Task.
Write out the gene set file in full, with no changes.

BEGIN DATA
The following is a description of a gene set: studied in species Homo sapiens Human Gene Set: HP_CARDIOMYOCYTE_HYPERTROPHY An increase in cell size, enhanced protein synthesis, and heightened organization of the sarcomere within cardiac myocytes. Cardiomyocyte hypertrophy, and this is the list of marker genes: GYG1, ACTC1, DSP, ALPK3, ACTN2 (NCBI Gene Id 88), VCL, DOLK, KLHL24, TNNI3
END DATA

The following is a description of a gene set: studied in species Homo sapiens Human Gene Set: HP_CARDIOMYOCYTE_HYPERTROPHY An increase in cell size, enhanced protein synthesis, and heightened organization of the sarcomere within cardiac myocytes. Cardiomyocyte hypertrophy, and this is the list of marker genes: GYG1, ACTC1, DSP, ALPK3, ACTN2 (NCBI Gene Id 88), VCL, DOLK, KLHL24, TNNI3